Indonesia | 22 September 2022

Indonesia: All intolerance is local?

The mayor of Cilegon in the province of Banten signed a pledge against establishing churches in his city. The national authorities have little leverage if the local pressure against Christians is strong.


Show: false / Country: Indonesia /
As Benar News reported on 9 September 2022, the mayor of Cilegon in the province of Banten signed a pledge against establishing Christian churches in his city.

World Watch Research analyst Thomas Muller comments: “A video of the signing of the pledge went viral and fueled discussion in social media and beyond. Two points are particularly noteworthy: First, government authorities almost immediately weighed in and said that local leaders do not have the right to deny any religious group a place of worship, if it fulfills the prerequisites stated by law. As other cases have shown, it remains to be seen if the mayor is willing to uphold all his citizens’ rights: National authorities do not have much leverage if the pressure on the ground is strong. Secondly, it is interesting to note the origin of the church ban. As Asia News reported on 8 September 2022, this came from a deal made in 1975, when the Soviet Union helped in building the Krakatau Steel Mills in Cilegon (Indonesia’s largest steel works). One of the clauses in the agreement had been to make sure there was no visible church presence in the city. Whatever the origin, the result is the same: Christians cannot meet for worship in Cilegon and have to commute to the provincial capital Serang for church services.”

Thomas Muller continues: “The situation in Cilegon is a reminder that in Indonesia most cases of religious discrimination and restrictions are local and often have more to do with appeasing radical Islamic groups than upholding rights. The same goes for the local pressure on women and girls to wear a hijab or jilbab, as WWR reported in April 2021. In this case, while the countrywide situation is still under investigation by a commission reporting to the Vice-President of Indonesia, the pressure for women and girls at the local level remains high (The Diplomat, 14 September 2022). Of course, a growing Islamic conservatism in society makes it easier for radical groups to demand accommodation, thus, according to one commentator, the real danger lies in the ‘democratic backsliding of Indonesia (The Interpreter, 14 September 2022).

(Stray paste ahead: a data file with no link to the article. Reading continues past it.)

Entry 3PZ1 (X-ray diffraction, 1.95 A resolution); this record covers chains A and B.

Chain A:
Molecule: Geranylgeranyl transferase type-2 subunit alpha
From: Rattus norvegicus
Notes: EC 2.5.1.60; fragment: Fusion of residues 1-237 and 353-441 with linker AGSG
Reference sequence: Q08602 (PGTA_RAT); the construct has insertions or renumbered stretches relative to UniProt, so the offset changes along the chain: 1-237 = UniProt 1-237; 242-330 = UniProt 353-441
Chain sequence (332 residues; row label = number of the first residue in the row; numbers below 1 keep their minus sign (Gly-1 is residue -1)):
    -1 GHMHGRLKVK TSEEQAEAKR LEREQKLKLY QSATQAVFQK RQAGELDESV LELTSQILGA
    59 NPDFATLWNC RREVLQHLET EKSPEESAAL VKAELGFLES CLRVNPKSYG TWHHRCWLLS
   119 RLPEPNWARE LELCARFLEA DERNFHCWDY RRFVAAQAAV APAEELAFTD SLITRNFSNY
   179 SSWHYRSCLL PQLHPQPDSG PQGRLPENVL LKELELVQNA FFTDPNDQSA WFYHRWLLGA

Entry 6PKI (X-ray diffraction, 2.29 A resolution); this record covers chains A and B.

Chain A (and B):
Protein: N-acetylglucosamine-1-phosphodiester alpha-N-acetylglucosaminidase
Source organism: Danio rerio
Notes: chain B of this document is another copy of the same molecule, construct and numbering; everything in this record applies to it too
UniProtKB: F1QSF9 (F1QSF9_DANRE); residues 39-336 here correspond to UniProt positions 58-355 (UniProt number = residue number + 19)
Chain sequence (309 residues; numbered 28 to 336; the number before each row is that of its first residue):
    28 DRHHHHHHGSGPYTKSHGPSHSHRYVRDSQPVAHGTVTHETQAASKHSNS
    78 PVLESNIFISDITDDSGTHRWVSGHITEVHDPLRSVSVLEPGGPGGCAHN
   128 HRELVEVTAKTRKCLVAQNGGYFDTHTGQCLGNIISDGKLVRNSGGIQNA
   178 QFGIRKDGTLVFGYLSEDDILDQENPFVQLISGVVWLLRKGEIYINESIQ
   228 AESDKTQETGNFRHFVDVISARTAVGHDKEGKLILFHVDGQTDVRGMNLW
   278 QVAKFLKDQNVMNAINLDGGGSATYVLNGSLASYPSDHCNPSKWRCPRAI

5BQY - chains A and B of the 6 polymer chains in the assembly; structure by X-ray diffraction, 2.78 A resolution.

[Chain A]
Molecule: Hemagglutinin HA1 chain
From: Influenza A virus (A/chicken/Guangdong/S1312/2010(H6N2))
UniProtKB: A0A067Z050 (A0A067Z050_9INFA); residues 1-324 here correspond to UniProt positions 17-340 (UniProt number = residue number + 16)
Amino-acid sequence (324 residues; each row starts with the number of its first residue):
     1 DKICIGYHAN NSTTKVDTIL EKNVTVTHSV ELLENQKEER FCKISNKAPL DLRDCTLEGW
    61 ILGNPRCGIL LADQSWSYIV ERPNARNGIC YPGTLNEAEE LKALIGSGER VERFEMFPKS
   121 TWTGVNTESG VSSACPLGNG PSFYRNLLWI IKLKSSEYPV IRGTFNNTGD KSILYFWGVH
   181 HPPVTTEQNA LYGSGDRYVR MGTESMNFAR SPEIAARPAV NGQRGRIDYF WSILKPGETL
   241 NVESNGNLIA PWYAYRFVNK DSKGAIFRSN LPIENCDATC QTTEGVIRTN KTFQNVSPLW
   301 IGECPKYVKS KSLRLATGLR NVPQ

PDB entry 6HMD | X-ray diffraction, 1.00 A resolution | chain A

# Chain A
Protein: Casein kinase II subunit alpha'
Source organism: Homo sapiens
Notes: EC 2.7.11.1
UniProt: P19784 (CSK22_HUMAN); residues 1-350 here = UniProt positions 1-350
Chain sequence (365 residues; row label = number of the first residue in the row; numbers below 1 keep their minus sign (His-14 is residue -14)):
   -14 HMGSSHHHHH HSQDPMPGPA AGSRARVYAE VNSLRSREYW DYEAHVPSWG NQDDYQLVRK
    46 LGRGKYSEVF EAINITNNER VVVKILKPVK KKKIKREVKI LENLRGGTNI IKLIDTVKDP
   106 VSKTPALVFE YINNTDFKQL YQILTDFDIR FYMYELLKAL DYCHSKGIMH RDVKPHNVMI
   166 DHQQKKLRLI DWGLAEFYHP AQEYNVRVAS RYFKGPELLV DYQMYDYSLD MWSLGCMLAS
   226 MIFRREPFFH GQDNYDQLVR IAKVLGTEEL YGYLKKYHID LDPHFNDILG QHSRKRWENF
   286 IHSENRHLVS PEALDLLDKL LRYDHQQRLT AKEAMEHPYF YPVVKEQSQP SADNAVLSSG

Thomas Muller adds: “As Al-Jazeera reported on 21 September 2022, recent research on Muslim consumers in Southeast Asia has found that one third of young people consider themselves more religious than their parents, while 45% call themselves simply ‘devout’. The research also revealed that 91% of respondents said that a strong relationship with Allah was the most important thing in life, on par with family and health. Even though the survey was only carried out with 1000 respondents and the geographic scope was limited to Indonesia and Malaysia, the findings fit in with research WWR has previously reported on (e.g. 4 May 2022: Malaysia/Indonesia: Beware of Christians and other radicals; 22 July 2021: Indonesia: Battling against Islamist influence; 15 September 2020: Indonesia: Strong religiosity confirmed), pointing to the fact that the growing religiosity among Muslims in Indonesia (and elsewhere in Southeast Asia) has consequences for religious minorities far beyond mere consumerism.”


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